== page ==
This multi-disciplinary approach reminds Robbins of his time at CA.
“What we are doing [at the Nelson Institute] is not that different from what I remember about going to Advanced Physics taught by Pat Hogan,” he says. “We would be studying relativity and end up talking about Oppenheimer and the politics of the atomic bomb. The humanities and the sciences would intersect. That’s what we are doing here.”
Robbins talks about the Nelson Institute as a “small college within a big university,” reprising his experience of finding small groups of like-minded students as friends at CA.
“I know all my students by name,” he says. “We have created a nice neighborhood within a big city.”
With his graduate students, he mimics the style of teaching he had at CA where he had teachers he describes as “mentors.”
“I learned that when people were teaching well—and CA teachers were—they weren’t just teaching stuff,” he says. “They were role models. Once I was supervising graduate students, I could feel that CA vibe. I understood that it’s really important to perform in a way that you want them to emulate so they can succeed.”
‘The freedom to learn on our own’
Robbins remembers his years at CA as a time defined by freedom—for better or for worse.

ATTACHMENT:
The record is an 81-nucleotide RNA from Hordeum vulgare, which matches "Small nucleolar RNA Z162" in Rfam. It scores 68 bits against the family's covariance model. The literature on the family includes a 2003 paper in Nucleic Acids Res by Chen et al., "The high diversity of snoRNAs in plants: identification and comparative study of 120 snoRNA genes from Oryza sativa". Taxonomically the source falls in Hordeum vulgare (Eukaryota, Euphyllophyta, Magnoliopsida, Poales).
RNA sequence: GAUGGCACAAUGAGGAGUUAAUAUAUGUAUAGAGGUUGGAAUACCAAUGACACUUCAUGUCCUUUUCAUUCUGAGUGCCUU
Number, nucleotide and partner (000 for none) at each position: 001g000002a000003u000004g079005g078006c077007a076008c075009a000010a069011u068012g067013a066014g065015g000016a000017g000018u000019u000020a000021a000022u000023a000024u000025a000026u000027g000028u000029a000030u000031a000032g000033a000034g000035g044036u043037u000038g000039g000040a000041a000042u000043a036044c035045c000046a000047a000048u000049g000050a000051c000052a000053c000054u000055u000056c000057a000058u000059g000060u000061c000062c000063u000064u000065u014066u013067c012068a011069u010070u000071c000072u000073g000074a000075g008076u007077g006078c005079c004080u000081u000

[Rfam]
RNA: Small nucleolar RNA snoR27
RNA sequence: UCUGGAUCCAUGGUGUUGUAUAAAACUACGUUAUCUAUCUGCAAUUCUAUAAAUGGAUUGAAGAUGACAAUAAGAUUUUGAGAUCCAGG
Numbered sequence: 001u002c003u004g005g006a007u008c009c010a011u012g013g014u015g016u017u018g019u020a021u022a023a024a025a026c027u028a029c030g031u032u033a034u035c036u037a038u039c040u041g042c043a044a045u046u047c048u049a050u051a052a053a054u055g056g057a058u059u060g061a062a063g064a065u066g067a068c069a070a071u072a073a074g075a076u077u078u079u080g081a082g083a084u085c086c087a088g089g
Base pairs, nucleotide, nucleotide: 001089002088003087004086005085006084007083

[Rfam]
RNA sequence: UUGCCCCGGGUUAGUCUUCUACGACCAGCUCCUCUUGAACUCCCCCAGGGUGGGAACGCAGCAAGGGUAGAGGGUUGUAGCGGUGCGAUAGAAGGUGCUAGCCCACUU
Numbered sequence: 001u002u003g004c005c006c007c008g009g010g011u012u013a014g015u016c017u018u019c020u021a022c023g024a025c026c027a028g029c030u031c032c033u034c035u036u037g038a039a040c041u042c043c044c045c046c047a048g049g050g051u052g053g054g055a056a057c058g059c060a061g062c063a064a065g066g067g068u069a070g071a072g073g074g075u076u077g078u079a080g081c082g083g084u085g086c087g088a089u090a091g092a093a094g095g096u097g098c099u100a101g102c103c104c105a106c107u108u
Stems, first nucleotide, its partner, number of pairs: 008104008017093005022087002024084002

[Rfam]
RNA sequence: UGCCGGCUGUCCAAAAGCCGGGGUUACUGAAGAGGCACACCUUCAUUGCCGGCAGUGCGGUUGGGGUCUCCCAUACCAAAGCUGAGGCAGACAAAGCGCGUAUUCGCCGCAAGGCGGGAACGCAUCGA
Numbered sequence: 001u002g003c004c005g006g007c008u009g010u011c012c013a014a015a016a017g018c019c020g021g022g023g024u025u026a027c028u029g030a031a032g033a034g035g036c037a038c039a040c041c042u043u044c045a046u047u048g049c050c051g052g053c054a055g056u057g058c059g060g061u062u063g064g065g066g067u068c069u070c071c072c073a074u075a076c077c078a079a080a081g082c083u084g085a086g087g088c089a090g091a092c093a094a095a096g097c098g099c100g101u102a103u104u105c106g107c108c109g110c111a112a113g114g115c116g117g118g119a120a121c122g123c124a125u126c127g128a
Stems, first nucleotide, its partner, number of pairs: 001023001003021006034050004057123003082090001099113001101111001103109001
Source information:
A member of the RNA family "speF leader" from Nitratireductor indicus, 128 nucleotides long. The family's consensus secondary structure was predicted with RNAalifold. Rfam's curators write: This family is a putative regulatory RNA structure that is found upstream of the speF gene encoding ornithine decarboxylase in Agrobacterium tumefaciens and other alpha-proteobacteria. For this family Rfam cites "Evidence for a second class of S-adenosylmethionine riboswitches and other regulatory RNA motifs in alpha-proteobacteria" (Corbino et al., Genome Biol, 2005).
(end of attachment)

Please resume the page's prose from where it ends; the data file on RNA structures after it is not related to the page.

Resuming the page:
There was the freedom to do critical thinking in seminar-style classes. He points out that some of his colleagues did not have a seminar class until they got to graduate school, and he had his first one when he was 14.
“At CA, you need to develop your thinking power so you can take what you read, come to a conversation, and have something coherent to say,” he recalls. “That is a lot of responsibility.”
He also remembers the freedom he had at CA with unstructured time, much of which he spent in the Froelicher Theatre, set loose with power tools used in technical theater projects where he got to “build something, and everyone could look at your labor.”
There may have even been a few broken rules in those years—including nights he spent sleeping on the roof of Froelicher.
Although Robbins says it is “both fascinating and troubling” to think that his own six-year-old son might follow in his footsteps, he still values CA’s willingness to let him be the “governor of my own time and sometimes the mis-manager of my own time.”
“We lived in a way that meant learning continued even when no one was telling us what to do,” he says. “CA gave us the freedom to learn on our own, and that is among the most liberating opportunities of my life.”
CA also offered him the opportunity to explore ethical issues. “You were allowed to go out on a limb, look into the future, and think about the world,” he says. “There was an ethical framework at CA that meant you could worry about the world. It was not just a set of skills—it was your responsibility.”
And that brings us back to today—and the challenges presented by a changing climate. Robbins can segue with ease among a host of climate-related topics. He gets your attention when he points out that one-third of bird life has been lost since 1970—that’s three billion birds. But he also remains optimistic when he says, “Our story is about hope.” He believes that human beings have the ability to adapt and change. And since he always keeps in mind his own education at CA, even as he educates the very people who may lead us through challenging times, his optimism is reassuring.